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Climate change, is democracy enough?

By David Shearman - posted Thursday, 17 January 2008

Perhaps the most significant news last week on the climate change front was the announcement that plastic shopping bags will be banned in China in six months’ time. Let me analyse why this is so significant.

The science contained in the IPCC reports tells us that the ecological crisis being generated by climate change is an overwhelming threat to humanity. Unfortunately it seems increasingly likely that the IPCC underestimated the speed of climate change and failed to recognise the likely effect of a range of tipping points which may now be acting in concert. This is the basis for the statements from many scientists that drastic reduction of greenhouse emissions must occur in the next two decades or it may be too late.

To many of us, therefore, a change in light bulbs by the citizenry is important in terms of the recognition of the problem, but the effect is infinitesimal in contrast to the actions required by governments. These are often the governments that pride themselves on greenhouse leadership yet facilitate and approve vast carbon-generating projects in wealthy societies in the name of perpetual economic growth.


Let us return to the plastic bags. The ban in China will save importation and use of five million tons of oil used in plastic bag manufacture, only a drop in the ocean of the world oil well. But the importance in the decision lies in the fact that China can do it by edict and close the factories. They don’t have to worry about loss of political donations or temporarily unemployed workers. They have made a judgment that their action favours the needs of Chinese society as a whole.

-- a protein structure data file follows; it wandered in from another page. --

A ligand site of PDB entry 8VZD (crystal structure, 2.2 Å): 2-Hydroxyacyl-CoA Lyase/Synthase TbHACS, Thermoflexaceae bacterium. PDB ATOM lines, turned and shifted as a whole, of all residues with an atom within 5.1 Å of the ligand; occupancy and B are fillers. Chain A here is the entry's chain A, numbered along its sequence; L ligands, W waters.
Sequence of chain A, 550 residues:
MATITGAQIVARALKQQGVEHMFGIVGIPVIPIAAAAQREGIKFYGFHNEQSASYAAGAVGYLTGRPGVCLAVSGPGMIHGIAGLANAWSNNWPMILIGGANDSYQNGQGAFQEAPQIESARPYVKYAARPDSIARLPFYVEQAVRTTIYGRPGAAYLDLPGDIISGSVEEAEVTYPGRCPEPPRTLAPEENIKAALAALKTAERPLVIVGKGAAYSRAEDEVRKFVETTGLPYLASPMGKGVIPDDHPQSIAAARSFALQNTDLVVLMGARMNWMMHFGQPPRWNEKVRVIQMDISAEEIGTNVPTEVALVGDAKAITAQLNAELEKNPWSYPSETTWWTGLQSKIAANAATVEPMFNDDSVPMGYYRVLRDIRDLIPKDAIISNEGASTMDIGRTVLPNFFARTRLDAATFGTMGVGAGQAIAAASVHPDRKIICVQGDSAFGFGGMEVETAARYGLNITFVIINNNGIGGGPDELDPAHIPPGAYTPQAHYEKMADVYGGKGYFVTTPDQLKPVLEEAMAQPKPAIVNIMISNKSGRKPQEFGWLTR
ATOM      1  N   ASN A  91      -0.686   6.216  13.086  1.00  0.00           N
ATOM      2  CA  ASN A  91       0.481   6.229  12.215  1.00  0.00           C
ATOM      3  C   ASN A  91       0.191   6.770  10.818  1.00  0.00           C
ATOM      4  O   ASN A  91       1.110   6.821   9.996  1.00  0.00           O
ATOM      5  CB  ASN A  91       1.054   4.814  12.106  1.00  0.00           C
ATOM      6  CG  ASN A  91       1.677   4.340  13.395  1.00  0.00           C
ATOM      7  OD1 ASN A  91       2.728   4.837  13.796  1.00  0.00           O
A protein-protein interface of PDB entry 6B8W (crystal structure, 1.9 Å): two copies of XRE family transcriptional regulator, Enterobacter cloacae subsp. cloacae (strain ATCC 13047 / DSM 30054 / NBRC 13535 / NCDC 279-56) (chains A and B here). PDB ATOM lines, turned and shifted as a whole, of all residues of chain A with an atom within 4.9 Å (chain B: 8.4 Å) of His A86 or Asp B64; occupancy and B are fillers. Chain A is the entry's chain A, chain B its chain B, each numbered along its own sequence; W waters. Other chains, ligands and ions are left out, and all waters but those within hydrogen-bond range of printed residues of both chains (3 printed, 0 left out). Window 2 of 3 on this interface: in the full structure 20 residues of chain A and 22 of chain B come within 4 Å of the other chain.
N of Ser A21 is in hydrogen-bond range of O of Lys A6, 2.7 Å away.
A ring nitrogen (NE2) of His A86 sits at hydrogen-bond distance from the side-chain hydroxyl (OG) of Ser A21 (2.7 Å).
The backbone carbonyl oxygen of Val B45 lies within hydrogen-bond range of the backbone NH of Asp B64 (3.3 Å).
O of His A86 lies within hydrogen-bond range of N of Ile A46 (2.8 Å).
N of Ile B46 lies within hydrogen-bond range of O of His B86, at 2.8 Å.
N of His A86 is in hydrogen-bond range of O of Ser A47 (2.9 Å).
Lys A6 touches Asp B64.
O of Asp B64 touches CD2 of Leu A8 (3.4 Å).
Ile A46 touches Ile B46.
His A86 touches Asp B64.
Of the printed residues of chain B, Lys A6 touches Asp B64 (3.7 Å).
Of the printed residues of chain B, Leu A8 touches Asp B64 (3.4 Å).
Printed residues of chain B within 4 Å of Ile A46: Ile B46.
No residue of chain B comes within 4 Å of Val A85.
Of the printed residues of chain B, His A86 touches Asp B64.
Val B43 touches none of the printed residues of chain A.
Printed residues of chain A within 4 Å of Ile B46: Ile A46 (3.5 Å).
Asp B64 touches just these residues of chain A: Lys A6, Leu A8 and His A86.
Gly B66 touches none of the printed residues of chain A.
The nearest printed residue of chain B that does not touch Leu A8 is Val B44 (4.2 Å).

China has become, or is just about to become, the world’s greatest emitter of greenhouse emissions. Its economic growth suggests that it may soon emit as much as the rest of the world put together. Its environment is in a deplorable state, with heavily polluted rivers and drinking water, serious air pollution, both of which have a heavy burden of illness. Pollution and climate change are reducing productive land in the face of an increasing population which is compelled to import some of its foodstuffs. Its population centres will be candidates for early inundation by sea level rise and the melting of Himalayan glaciers will reduce its water supply.

All this suggests that the savvy Chinese rulers may be first out of the blocks to assuage greenhouse emissions and they will succeed by delivering orders. They will recognise that the alternative is famine and social disorder

Let us contrast this with the indecisiveness of the democracies which together produce approximately the other half of the world’s greenhouse emissions. It is perhaps reasonable to ask the reader a question. Taking into account the performance of the democracies in the reduction of emissions over the past decade, do you feel that the democracies are able and willing to reduce their emissions by 60-80 per cent this century or perhaps more importantly by approximately 10 per cent each decade?

If you say “yes” then you fly in the face of a track record of persistent failure in a wide range of environmental management leading to depletion of natural resources and fresh water, biodiversity and ecological service loss, loss of productive land and depletion of essential food sources such as ocean fish. In Australia, a surfeit of democracy carries much responsibility for the demise of the Murray Darling River, where debate has replaced action.